Veterans Benefits for Children
By Amber Keefer
Updated December 05, 2018
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Children of veterans can receive various benefits as a result of a parent’s service in the armed forces. Most benefits are for the children of deceased veterans. In some cases, benefits are also paid to children of veterans who have suffered a permanent disability. The Social Security Administration explains that eligibility for most benefit programs for children of military veterans is based on a service member’s honorable discharge from active military service.
A death gratuity benefit is available for survivors of veterans who have been killed on active duty, while in training or who have died from service-related illnesses and injuries. This is a non-taxable payment which can be paid directly to a veteran’s children if there is no spouse or if the spouse is also deceased. A $100,000 benefit is paid if the service person dies during active or inactive duty, or while traveling to or from active duty.
Dependency And Indemnity Compensation
The Dependency and Indemnity Compensationbenefit provides a monthly benefit to the spouse and surviving children of veterans. A child must be younger than 18 years of age to receive compensation. If the veteran’s spouse is still alive, the benefit will be paid to her. The amount the surviving spouse receives depends on the number of minor children in the family. Children can receive the DIC if the veteran’s spouse is no longer living.
Survivor Benefit Plan
Veterans can purchase a Survivor Benefit Plan, which is similar to a life insurance policy. Veterans can opt to have benefits paid to their spouse or directly to their children. This is a monthly benefit plan intended to help families adjust to the loss of the veteran’s retirement fund when the veteran passes away. A child remains a beneficiary until age 18 or age 22 in cases where the child is a full-time, unmarried student.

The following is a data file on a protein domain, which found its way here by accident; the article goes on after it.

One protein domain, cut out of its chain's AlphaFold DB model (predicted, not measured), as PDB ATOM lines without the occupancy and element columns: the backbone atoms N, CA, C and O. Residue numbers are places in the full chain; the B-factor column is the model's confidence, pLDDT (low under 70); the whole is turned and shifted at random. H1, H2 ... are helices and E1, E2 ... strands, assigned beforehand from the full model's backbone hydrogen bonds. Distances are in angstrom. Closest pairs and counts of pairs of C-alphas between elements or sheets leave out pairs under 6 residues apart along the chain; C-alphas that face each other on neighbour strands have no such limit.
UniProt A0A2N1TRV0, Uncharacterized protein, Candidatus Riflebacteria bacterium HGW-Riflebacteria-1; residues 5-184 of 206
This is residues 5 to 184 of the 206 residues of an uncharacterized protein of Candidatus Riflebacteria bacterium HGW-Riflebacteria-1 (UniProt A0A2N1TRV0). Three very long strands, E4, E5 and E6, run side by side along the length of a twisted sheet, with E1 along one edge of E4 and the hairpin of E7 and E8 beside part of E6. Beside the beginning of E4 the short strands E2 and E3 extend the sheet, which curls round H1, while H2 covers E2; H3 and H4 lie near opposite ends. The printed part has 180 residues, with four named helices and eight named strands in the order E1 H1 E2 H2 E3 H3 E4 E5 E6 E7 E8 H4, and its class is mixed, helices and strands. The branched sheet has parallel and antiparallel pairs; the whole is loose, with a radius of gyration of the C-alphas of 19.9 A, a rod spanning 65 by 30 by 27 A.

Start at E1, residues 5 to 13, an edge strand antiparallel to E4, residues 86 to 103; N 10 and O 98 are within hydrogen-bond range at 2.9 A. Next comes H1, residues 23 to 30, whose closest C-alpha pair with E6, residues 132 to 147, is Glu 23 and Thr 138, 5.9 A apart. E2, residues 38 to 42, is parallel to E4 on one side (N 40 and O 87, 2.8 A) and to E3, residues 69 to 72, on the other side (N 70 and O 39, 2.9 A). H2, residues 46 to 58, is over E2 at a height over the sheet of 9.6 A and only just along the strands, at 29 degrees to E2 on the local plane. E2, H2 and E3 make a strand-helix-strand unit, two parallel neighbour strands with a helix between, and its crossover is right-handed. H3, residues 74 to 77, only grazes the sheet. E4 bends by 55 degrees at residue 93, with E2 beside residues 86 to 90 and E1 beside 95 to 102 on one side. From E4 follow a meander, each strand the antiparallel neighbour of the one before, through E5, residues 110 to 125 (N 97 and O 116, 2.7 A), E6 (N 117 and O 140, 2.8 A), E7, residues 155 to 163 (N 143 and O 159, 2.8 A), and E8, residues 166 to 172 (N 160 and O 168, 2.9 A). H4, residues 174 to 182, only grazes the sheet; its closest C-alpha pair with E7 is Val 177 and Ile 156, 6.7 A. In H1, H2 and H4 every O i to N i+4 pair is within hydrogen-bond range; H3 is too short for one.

Children of veterans are entitled to receive medical coverage. The coverage is known as CHAMPVA: The Civilian Health and Medical Program of the Department of Veterans Affairs. This medical benefit offers a comprehensive health care plan, which covers medical services and related supplies. Health care benefits include doctor visits, hospitalization and prescription drug coverage. The child of a veteran who is permanently disabled because of a service-related incident, or the surviving child of a veteran who died in the line of duty or from a service-related disability is eligible for medical coverage.
Education Assistance Program
Dependents of veterans also qualify for the Education Assistance Program. This program provides funding to dependents to help cover the cost of degree programs and career training programs. The Education Assistance benefit provides financial assistance for up to 45 months of education. The benefit is for children of veterans who are between 18 and 26 years old. Qualified dependents may still receive the benefit after marriage. Dependents often receive enough assistance to cover the cost of their education.
Amber Keefer has more than 25 years of experience working in the fields of human services and health care administration. Writing professionally since 1997, she has written articles covering business and finance, health, fitness, parenting and senior living issues for both print and online publications. Keefer holds a B.A. from Bloomsburg University of Pennsylvania and an M.B.A. in health care management from Baker College.